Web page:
Strength training: Myths and misconceptions

IN a previous article on why have strength or resistance training, we touched on the physical softness of today’s youth due to increasing sendentary pursuits and less than ideal diets associated with an urbanised lifestyle that expects food delivered fast. Citing pertinent examples from the recent Beijing Olympics, we noted the importance of muscular development to the growth and self-esteem of the tween, and introduced the idea of having a strength training programme.

In this article, we examine the concerns parents may have of such a program that would involve some form of weight training.

Some misconceptions

Two of the most common misconceptions are that strength training may stunt the growth of children and that children should not lift weights until they are 12 years old.

However, there is simply no evidence to support either of these statements. In fact, all of the major fitness and medical organizations in the US recommend strength training for youth, assuming that basic guidelines are adhered to and that appropriate leadership is present.

When can a tween begin strength training?

During childhood, kids improve their body awareness, control and balance through active play. As early as age 8, however, strength training can become a valuable part of an overall fitness plan — as long as the child is mature enough to follow directions and practice proper technique and form.

Benefits of strength or resistance training

Guidelines issued by the world famous medical institution, the Mayo Clinic lists the following advantages for children when strength training is done properly under qualified supervision:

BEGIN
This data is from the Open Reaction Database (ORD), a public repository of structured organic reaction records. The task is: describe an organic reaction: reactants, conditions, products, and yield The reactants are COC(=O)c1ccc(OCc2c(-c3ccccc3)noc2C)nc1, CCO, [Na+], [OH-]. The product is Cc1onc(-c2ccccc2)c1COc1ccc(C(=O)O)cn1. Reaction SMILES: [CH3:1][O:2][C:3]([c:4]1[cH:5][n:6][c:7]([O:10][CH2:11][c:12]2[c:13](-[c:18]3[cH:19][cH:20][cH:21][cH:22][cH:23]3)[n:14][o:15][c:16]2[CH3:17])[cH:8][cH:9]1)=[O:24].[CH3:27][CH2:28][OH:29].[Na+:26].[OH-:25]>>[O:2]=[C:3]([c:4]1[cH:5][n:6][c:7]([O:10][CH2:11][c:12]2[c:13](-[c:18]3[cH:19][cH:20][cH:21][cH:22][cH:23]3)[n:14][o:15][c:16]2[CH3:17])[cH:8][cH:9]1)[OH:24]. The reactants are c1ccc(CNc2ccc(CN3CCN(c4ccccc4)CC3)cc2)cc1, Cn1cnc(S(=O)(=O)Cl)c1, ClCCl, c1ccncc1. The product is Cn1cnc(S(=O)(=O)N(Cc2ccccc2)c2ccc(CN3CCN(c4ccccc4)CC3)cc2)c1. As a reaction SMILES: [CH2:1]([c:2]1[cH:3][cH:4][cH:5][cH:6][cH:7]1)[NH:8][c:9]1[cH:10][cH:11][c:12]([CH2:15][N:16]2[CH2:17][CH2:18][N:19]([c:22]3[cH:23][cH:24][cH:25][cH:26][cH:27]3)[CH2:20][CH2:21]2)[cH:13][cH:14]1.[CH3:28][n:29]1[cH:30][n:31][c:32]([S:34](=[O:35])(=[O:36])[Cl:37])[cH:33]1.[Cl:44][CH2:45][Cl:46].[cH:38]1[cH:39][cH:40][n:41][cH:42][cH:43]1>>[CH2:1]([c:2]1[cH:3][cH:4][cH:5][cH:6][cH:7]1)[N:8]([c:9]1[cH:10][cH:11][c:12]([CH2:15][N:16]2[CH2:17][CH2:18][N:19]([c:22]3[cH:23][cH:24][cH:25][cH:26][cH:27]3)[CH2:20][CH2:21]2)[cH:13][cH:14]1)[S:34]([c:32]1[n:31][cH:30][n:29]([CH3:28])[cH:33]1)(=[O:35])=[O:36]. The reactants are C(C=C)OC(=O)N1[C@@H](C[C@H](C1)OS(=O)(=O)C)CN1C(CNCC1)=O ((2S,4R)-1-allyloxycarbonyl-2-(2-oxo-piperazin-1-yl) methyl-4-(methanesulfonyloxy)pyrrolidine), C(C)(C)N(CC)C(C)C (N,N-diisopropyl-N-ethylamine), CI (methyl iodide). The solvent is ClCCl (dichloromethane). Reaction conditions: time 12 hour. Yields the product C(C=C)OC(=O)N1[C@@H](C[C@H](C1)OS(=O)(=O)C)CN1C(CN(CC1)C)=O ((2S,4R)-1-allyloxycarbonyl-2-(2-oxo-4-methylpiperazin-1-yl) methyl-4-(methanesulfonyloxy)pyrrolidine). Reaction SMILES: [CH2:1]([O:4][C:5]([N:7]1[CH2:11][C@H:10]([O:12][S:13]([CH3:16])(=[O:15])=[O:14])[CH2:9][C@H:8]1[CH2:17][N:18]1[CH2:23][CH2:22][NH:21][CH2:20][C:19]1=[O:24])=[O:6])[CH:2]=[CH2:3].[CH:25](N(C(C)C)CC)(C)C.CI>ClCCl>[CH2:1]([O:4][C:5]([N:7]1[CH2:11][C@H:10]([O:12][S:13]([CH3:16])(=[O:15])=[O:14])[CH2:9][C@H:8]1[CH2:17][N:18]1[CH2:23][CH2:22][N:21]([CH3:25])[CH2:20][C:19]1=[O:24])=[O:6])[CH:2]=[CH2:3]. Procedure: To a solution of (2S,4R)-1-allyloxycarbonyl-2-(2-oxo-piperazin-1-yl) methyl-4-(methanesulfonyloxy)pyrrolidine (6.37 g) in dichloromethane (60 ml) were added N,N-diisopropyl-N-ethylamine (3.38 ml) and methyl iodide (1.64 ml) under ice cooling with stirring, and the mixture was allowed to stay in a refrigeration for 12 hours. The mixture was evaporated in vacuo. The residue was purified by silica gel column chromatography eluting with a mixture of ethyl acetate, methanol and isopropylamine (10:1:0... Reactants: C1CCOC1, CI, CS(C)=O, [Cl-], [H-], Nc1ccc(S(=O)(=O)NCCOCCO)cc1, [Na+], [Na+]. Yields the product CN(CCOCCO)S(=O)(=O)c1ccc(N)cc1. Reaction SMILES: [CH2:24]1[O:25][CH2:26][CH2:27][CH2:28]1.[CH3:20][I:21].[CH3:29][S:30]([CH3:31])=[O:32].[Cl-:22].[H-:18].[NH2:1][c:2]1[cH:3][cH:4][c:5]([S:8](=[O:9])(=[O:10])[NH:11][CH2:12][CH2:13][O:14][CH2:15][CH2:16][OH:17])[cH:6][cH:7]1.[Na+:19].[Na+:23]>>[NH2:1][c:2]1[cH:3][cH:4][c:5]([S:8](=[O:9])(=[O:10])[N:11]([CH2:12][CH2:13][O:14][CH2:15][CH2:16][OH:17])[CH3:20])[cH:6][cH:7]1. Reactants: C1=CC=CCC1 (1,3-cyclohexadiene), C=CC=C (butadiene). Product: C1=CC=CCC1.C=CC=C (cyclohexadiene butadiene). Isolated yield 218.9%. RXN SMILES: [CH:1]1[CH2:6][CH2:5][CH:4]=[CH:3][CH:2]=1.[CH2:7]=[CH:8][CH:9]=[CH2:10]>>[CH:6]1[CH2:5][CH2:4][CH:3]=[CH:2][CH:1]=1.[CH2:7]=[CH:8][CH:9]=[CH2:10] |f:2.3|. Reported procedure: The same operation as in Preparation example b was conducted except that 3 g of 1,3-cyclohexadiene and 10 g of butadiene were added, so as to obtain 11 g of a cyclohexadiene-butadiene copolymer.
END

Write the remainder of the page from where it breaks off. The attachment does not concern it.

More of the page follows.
a.  Increase their muscle strength and endurance

b.  Help protect their muscles and joints from injury

c.  Improve their performance in nearly any sport, from dancing and figure skating to football and soccer.

Even if your tween isn't interested in sports, strength training can:

a.  Strengthen their bones

b.  Help promote healthy blood pressure and cholesterol levels

c.  Boost their metabolism

d.  Help them to maintain a healthy weight

e.  Improve their self-esteem 

Improvements in muscular fitness, bone mineral density, body composition, motor fitness performance and injury resistance should be compelling evidence for all parents, though children will likely focus on things like enhanced sports performance and the social aspects of exercise. 

In fact, children don't usually have the ability to comprehend long-term concepts until they are in the tween years, so abstract ideas like healthy bones and disease prevention will do little to motivate them, and may in fact demotivate instead. 

Stick with ideas like self-improvement and individual success, and always make sure everyone is having fun. Fun is the number one motivator in almost every aspect of a child's life.

In the next and final instalment of this series, we will discuss some guidelines for strength training.